Security+ SY0-501 Domain 6 Cryptography and PKI: A look into AES and Encryption

By Guy Nguyen-Phuoc on October 15, 2020

(By: Guy Nguyen-Phuoc on October 16, 2020)


April 20, 2020. The Federal Bureau of Investigation (FBI) has released an article on defending against video-teleconferencing (VTC) hijacking (referred to as “Zoom-bombing” when attacks are to the Zoom VTC platform) [1]. This is in response to the security issues plaguing the app [zoom] with concerns for privacy and end-to-end encryption [2]. Zoom quickly gained notoriety following the onset of the global pandemic of COVID-19 [2]. The mounting problems forced Zoom to set a 90-day security plan to upgrade its end-to-end encryption keys to AES (Advanced Encryption Standard) GCM (Galois/Counter Mode) 256-bits and add additional security measures [3]. In addition to Zoom, many programs such as VPNs (Virtual Private Networks) use AES for encryption [6], often as a marketing point to attract users. Apple also used similar statements to protect user data during Facebook’s Cambridge Analytica scandal [7] fulling the ongoing legal actions against encryption and the ethics of private user data vs safety [4] [5]. AES is quickly becoming a household name for the average consumer, making it important for users and security experts to understand what AES and encryption is, how it works, and what it does for privacy.

Why Encryption is Important

The SY0-501 states, “Encryption provides confidentiality and prevents unauthorized disclosure of data”. Data that is encrypted makes it near impossible for outside viewers to understand the data, this opposed to clear text data that anyone can read. Confidentiality is one of the three components of the CIA Triad, the others being Integrity and Availability. People, companies and governments have secrets, these could be the amount of money, SSN, credit, troop location, proprietary business information, business secrets, etc. Any one of these secrets could prove disastrous if it can not be maintained as a secret, which is why encryption is so important to the confidentiality of data. Encryption allows for the above mentioned data to be shared to selected people with the safety of knowing malicious actors can’t read said data. It allows your phone from being accessed when lost, it keeps your emails from prying eyes, your credit from being used by someone else and hospitals from sharing your records (HIPAA). This is just a small subset of what encryption can do for privacy and maintaining secrets.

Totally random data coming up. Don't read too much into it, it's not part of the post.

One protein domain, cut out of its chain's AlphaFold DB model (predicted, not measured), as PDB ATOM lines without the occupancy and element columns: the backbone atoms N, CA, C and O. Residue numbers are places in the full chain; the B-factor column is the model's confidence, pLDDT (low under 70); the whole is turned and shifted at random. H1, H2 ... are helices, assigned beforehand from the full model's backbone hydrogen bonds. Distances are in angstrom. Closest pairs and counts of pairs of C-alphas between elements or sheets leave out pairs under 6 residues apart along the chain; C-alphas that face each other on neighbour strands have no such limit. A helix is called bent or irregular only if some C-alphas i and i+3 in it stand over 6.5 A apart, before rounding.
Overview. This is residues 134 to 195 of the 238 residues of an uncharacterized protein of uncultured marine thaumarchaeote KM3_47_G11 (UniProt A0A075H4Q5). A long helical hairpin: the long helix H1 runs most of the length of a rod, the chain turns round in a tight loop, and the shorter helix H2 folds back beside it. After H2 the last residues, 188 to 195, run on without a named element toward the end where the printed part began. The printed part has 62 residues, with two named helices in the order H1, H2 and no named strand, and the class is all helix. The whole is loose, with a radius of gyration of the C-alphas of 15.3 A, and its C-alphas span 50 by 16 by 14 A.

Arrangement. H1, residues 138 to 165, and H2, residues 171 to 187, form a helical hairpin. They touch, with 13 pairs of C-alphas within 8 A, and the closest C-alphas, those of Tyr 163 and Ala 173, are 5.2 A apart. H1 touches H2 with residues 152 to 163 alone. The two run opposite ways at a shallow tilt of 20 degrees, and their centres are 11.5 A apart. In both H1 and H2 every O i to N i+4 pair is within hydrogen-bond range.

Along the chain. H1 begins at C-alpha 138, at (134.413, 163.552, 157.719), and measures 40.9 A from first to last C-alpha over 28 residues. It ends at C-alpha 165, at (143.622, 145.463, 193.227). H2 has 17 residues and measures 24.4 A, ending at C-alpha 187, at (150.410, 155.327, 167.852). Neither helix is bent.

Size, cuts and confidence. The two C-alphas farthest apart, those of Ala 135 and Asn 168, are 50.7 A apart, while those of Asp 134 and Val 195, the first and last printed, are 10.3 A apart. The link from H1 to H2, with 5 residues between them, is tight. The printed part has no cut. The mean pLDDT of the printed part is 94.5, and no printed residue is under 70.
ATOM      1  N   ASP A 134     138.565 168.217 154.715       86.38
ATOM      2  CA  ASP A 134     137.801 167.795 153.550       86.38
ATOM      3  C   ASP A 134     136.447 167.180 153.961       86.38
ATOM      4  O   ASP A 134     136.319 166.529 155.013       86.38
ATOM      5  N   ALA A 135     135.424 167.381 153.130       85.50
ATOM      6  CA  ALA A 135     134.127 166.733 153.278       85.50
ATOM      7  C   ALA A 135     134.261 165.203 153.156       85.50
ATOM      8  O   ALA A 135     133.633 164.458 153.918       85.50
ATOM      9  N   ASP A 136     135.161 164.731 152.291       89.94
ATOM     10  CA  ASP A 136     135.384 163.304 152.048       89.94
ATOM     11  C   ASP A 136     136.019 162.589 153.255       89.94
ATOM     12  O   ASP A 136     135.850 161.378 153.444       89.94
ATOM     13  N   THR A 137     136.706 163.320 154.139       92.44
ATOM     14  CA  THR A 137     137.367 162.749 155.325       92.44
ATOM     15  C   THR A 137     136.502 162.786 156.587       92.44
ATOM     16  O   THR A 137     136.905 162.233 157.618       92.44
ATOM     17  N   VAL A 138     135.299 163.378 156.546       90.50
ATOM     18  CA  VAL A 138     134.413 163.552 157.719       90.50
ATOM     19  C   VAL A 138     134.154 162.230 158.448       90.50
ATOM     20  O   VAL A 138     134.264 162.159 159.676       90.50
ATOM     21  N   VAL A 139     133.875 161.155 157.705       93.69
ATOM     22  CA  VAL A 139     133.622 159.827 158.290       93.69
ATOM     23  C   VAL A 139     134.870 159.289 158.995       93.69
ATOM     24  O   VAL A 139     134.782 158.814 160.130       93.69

Types of Encryption

The two main types of encryption are: Symmetric and Asymmetric encryption. Symmetric encryption, also known as secret-key encryption, “uses the same key to encrypt and decrypt data”.

symmetric encryption

Asymmetric encryption however, “uses two keys in a matched pair to encrypt and decrypt data — a public key and private key”. If the public key encrypts information, only the matching private key can decrypt the same information. Likewise, if the private key encrypts information, only the matching public key can decrypt the same information.

AES falls under the former type of encryption.

What Is AES

AES, a popular encryption scheme succeeding DES (Data Encryption Standard) as the standard set by NIST (National Institute of Standards and Technology) in 2001, protects everything from classified data and bank transactions to online shopping and social media apps. Defined by the SY0-501 as, “a strong symmetric block cipher that encrypts data in 128-bit  blocks”. AES has three defined key sizes:

  • AES-128-bit
  • AES-192-bit
  • AES-256-bit

Higher values indicate a bigger keyspace, thus providing a stronger protection than the lower values, i.e. AES-256 is stronger than AES-128.

aes table

Three areas define AES’ strengths: Fast, Efficient and Strong.

  • Fast. Using elegant mathematical formulas that only require one pass to encrypt and decrypt data. Other algorithms require multiple passes for encryption and decryption.
  • Efficient. Requires less resources than other intensive encryption algorithms such as 3DES. AES encrypts and decrypts quickly even on smaller devices such as USB flash drives.
  • Strong. AES provides strong encryption of data, providing a high level of confidentiality.


Encryption is important to the modern world for a variety of reasons, mainly the confidentiality of user data, be it medical, financial or personal information. With technologies such as AES we can be confident that the data is secure and private, unaffected by unauthorized users. With data becoming more integrated with the 21st century lifestyle, knowledge of encryption is no longer just the responsibility of security experts but all individuals who value privacy. Education on these matters [encryption] is the only way for users to understand laws and incidents like, “The Earn it Act”, Apple v FBI and Cambridge Analytica.